prolonged use of alcohol in substantial doses.

Concluding from studies that included larger amounts of alcohol, microdosing alcohol does not seem to have any significant beneficial or harmful effects on the liver, but there is a lack of direct evidence.

  • Of course, microdosing alcohol will not be a direct exercise at metabolizing poisons or general toxins, but I don't think it is unreasonable to assume that a "stronger" liver might still do better in terms of general function. Or maybe worse, if it leads in a specialization that undermines certain specific functions. Like how bodybuilders are not good runners. – dtech Nov 16 '18 at 11:24
  • Metabolizing toxins is a significant part of the liver's general function, and "liver performance" is quite literally referring to the liver's general function. I don't see why you feel like a choice is mandated here, or stating the implicit for that matter. Improved liver function doesn't necessarily have to have a pronounced effect on mortality rates, as it is a rather minor contributor to death. – dtech Nov 16 '18 at 11:51
  • What does improved liver function do if you consume 5000 calories from fast foods and sugary sodas and sit 10 hours a day? You can't expect improved liver function to reverse that. Mortality rates is a "weakest link in the chain", it is puzzling that you don't see how this throws away data on effects that may otherwise be tangible. – dtech Nov 16 '18 at 11:52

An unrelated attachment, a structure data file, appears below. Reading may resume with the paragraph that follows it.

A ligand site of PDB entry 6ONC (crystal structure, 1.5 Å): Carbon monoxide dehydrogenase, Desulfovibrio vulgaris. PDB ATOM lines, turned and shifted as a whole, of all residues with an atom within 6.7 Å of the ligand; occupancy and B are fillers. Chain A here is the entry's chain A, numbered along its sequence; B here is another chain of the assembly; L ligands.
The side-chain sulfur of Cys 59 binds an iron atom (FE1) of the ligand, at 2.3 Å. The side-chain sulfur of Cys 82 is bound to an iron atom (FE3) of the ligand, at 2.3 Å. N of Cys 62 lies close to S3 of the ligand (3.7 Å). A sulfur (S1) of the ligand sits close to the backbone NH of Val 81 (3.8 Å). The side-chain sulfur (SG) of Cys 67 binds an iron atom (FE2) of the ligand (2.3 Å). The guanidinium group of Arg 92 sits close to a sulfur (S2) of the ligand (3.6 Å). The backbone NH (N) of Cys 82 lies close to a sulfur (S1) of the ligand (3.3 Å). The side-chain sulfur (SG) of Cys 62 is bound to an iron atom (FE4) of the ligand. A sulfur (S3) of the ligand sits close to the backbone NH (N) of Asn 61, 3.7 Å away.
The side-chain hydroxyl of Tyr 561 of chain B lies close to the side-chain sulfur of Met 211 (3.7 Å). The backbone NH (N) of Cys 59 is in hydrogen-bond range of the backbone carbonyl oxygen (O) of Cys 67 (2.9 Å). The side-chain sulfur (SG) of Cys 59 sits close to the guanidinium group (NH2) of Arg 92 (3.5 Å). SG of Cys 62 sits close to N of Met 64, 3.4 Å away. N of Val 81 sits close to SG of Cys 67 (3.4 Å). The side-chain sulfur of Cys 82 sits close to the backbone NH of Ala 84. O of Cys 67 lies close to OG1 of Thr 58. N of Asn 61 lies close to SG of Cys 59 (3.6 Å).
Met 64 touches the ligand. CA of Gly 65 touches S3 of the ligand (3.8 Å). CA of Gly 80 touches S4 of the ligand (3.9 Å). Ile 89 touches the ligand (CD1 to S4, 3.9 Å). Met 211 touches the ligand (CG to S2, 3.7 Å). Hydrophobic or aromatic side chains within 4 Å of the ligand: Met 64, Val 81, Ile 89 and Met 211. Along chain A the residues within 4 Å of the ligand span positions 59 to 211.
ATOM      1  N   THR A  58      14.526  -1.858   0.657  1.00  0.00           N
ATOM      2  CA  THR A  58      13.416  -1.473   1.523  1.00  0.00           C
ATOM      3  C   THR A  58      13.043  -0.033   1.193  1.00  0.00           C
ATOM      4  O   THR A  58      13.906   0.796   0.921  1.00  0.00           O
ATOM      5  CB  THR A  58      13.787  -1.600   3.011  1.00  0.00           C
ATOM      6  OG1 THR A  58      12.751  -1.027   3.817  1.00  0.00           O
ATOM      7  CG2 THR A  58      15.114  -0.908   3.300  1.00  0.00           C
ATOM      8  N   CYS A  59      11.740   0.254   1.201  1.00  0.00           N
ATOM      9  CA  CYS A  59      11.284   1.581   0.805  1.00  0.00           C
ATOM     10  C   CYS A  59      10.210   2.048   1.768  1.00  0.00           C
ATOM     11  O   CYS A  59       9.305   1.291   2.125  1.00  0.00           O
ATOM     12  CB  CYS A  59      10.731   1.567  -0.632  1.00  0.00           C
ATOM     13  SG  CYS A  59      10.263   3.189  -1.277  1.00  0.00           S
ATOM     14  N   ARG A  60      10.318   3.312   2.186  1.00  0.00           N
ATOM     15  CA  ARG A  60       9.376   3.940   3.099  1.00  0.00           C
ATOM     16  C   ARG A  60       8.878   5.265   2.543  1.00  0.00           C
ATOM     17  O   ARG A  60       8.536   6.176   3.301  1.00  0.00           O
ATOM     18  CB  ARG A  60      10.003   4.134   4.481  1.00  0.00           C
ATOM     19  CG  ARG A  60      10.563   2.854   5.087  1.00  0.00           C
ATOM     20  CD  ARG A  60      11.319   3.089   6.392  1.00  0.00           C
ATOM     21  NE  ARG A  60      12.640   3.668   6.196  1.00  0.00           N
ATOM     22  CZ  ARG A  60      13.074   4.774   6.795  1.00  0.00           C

• I've added something about alcohol and metabolism of toxins to the beginning of my answer, but effects of microdosing alcohol on other liver functions has apparently not being studied. Most studies are about drinking more than 1 alcoholic drink per day; for example, moderate drinking(up to 2 drinks/day) can increase the levels of HDL ("good") cholesterol synthesized in the liver, but you are not asking about these amounts. – Jan Nov 16 '18 at 13:22
  • I wonder if there is a difference in term of adaptation if you start drinking X amount daily or you ramp up to X in micro-increments. Maybe it is time to start a rat farm, plus having full control over the test subjects will help isolate those subtle details. – dtech Nov 16 '18 at 13:43